New Jersey: First in the Nation to Require Physicians to Discuss Addictive Qualities of Opiates Prior to Prescribing


Contact: Angela Conover, PDFNJ, 201-916-1030,


New Jersey:  First in the Nation to Require Physicians to Discuss Addictive Qualities of Opiates Prior to Prescribing

U.S. Surgeon General Vivek Murthy, Partnership for a Drug-Free New Jersey's Co-Chair, Elaine Pozycki, and Partnership for a Drug-Free New Jersey's Ex. Director, Angelo M. Valente discuss the importance of patient notification during the “Turn the Tide Tour” in Livingston, NJ on 8/8/2016

TRENTON -- New Jersey residents will now be informed of the addictive qualities of the medicines their children are prescribed thanks to a new law, the first of its kind in the nation, which passed today in the Garden State.

The new law (A3424/S2156) signed by Governor Chris Christie requires prescribers, both physicians and dentists, to speak to the parents of their patients under the age of 18 before prescribing an opioid, according to Angelo M. Valente, Executive Director of The Partnership for a Drug-Free New Jersey (PDFNJ). The law also requires prescribers to discuss non-opiate alternatives and make note of the conversation.

“The passage of today’s law will guarantee that families are equipped with the knowledge they need to prevent opiate abuse in their children. This groundbreaking law will serve as a model for the rest of the nation in their efforts to combat the opioid abuse epidemic,” explained Valente.

“We applaud Governor Christie and the State Legislature for taking action to give parents the information they need to prevent their children and teenagers from becoming addicted to opiate-based painkillers,” added Elaine Pozycki, chairwoman of PDFNJ, “It is an important step forward in the effort to curb the epidemic of opioid abuse that is plaguing New Jersey.”

When signing the bill, today, Christie said that this new law “can help stem the growing tide of drug addiction in New Jersey that has been largely caused by the misuse of prescription drugs or prescription drugs getting into the wrong hands.”

“The rise in the use and abuse of prescription drugs and heroin has reached epidemic proportions in New Jersey, spreading the dangerous disease of addiction and taking the lives of its victims. We must support and improve access to prevention, treatment, education and recovery efforts for parents and families from the very first point of contact, often times with a physician, so we can reverse the rapid trend of opiate-related addiction and deaths plaguing our state. We have a shared responsibility to take action and to protect our youth from succumbing to this disease,” stated Senator Joseph Vitale (D-Middlesex), chair of the New Jersey Senate Health, Human Services and Senior Citizens Committee and a prime sponsor of the bill.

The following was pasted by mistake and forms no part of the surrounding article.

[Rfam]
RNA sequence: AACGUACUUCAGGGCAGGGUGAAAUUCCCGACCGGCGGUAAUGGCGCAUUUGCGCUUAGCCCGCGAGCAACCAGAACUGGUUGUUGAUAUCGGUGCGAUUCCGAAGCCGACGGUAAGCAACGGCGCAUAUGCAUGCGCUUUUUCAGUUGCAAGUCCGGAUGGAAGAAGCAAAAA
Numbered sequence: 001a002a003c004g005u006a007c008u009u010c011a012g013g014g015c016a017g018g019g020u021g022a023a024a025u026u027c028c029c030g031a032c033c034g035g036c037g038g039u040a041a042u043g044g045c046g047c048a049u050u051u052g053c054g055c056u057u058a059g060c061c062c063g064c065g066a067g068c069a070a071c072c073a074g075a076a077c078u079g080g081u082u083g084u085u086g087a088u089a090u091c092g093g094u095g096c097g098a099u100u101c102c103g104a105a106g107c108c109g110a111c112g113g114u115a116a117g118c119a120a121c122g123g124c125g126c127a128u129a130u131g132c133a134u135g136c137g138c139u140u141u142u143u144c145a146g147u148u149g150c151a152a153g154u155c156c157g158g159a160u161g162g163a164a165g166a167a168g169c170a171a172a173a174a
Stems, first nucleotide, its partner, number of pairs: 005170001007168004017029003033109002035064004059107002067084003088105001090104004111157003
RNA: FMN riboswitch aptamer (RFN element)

"We've seen the devastation the opioid crisis has created in many of our communities. This discussion needs to be had as early as possible and from as many angles as possible to reach our young people before it's too late,” according to Assemblyman Joseph Lagana (D-Bergen/Passaic), one of the prime sponsors in the New Jersey State Assembly.

The new law requires health care professionals with prescribing authority to discuss the addiction potential of any opioid drug that is a Schedule II controlled dangerous substance prior to issuing a prescription for the medication to a patient who is under 18 years of age. The prescriber is required to have this discussion with the patient, along with the patient's parent or guardian, if the patient is not an emancipated minor. The prescriber is specifically be required to discuss the risks of developing a physical or psychological dependence on the medication and, if the prescriber deems it appropriate, any alternative treatments that may be available. The prescriber is now also required to include a note in the patient's medical record indicating that the discussion took place. The new law does not require the discussion when prescribing medication to patients who are under hospice care.

Pozycki concluded, “The momentum generated by the adoption of this important legislation is setting the stage for progress on companion common sense prevention measures, such as requiring physicians and other prescribers to receive ongoing training in best prescribing practices as a condition of being able to prescribe opiate-based pain relievers, and making pill limits for initial opiate prescriptions permanent law.  These measures are contained in New Jersey bills S3/A3 currently being considered in the New Jersey Legislature.